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Dr. Milushka Elbulok-Charcape successfully defends!

 

Milushka Elbulok-Charcape (top left) presents to her dissertation committee and readers.

Congrats to Milushka Elbulok-Charcape who successfully defended her dissertation titled  “An Assessment of Undergraduate Students’ Research Literacy.”

Committee Members:
Chair: Dr. Joan Lucariello, Professor, Educational Psychology, Graduate Center
Dr. David Rindskopf, Distinguished Professor, Educational Psychology, Graduate Center
Dr. Laura Rabin, Professor, Psychology, Brooklyn College

Readers:
Dr. Bruce Homer, Associate Professor, Educational Psychology, Graduate Center
Dr. Deborah Hecht, Director, Center for Advanced Study in Education, Graduate Center

Abstract:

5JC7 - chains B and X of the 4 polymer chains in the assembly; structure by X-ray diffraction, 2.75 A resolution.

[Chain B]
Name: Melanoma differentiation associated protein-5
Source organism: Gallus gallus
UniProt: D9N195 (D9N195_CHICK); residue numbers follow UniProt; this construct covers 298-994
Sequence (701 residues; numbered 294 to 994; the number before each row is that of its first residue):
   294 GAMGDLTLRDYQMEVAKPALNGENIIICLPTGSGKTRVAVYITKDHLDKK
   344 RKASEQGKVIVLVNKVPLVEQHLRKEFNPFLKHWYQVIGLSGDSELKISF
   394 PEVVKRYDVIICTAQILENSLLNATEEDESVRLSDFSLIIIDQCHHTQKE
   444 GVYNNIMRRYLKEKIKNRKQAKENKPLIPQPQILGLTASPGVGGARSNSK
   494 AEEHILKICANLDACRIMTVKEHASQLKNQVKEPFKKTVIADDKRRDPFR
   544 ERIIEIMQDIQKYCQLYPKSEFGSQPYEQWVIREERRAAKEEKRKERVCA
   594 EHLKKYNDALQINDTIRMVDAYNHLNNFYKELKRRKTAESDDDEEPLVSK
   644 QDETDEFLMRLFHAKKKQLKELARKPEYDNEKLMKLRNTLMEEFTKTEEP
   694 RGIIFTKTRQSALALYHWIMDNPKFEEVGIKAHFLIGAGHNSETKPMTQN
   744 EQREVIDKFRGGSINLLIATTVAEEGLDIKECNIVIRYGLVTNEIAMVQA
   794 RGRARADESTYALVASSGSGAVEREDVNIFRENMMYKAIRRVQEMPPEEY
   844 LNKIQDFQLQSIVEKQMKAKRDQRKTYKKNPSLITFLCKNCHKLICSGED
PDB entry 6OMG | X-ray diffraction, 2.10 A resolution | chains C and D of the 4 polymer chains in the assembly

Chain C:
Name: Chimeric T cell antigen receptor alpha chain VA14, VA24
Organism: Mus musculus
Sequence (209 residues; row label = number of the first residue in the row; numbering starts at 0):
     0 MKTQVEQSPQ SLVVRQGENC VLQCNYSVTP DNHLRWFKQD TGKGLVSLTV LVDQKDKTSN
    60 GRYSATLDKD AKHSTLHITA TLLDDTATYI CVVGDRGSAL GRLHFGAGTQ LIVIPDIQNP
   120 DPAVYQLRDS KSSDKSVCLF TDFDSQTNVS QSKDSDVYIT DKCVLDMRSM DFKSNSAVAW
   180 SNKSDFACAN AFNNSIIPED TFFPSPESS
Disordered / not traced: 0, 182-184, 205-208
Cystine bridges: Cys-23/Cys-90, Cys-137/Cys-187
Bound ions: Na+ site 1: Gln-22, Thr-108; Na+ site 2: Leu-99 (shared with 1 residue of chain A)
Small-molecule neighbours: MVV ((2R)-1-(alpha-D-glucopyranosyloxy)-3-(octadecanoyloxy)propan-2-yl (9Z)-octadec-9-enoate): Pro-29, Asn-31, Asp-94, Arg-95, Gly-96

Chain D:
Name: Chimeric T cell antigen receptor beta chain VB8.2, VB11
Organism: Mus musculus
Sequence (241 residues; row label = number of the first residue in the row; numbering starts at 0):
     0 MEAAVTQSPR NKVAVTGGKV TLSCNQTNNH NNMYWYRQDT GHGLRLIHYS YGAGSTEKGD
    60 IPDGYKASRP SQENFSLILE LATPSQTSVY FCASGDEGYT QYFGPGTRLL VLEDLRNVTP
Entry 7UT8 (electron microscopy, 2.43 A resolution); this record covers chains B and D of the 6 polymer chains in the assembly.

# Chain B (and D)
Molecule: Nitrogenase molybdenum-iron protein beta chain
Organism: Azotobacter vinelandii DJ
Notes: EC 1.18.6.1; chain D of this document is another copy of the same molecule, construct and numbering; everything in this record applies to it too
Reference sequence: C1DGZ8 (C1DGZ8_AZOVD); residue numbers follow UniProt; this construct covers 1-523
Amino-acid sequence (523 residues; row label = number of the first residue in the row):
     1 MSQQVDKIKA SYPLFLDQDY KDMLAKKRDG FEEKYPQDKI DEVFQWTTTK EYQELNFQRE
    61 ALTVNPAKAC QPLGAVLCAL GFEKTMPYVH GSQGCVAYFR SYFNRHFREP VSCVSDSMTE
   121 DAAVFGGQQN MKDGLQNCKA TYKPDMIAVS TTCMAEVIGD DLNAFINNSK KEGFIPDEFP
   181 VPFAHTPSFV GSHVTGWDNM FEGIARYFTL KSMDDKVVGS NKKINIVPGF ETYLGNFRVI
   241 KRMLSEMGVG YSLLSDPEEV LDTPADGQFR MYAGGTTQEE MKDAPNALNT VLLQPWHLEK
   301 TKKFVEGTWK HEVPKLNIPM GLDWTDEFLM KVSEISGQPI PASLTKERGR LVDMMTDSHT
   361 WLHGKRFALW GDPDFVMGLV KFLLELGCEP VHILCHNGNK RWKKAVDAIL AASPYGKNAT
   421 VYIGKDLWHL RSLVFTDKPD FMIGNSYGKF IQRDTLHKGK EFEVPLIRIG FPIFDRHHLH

Research literacy refers to the knowledge and application of statistics and research methods. Research literacy is important because it enables individuals to become autonomous lifelong learners and informed research consumers. Compared to other types of literacies (e.g., informational, statistical, scientific, etc.), research literacy in the social sciences has received limited attention in psychological theory and research. As a result, assessments of research literacy have been few or inadequate. For example, limitations in these assessments include placing an emphasis on content knowledge of statistics and research methods and not on the application of knowledge; presenting items in a de-contextualized manner; exploring conceptions or attitudes toward research itself rather than research literacy; and asking respondents to report subjective assessments of their own research literacy as a means of assessment. The aim of the current research is to assess research literacy in undergraduate students in a reliable and valid way by developing a new assessment, which improves on current measures by being more comprehensive (tapping diverse sub-domains believed to be part of research literacy) and by using more contextually valid testing formats that tap both knowledge and application domains. Results demonstrated that the CRLA was a reliable assessment; evidence for convergent, divergent, and criterion validity was also found.

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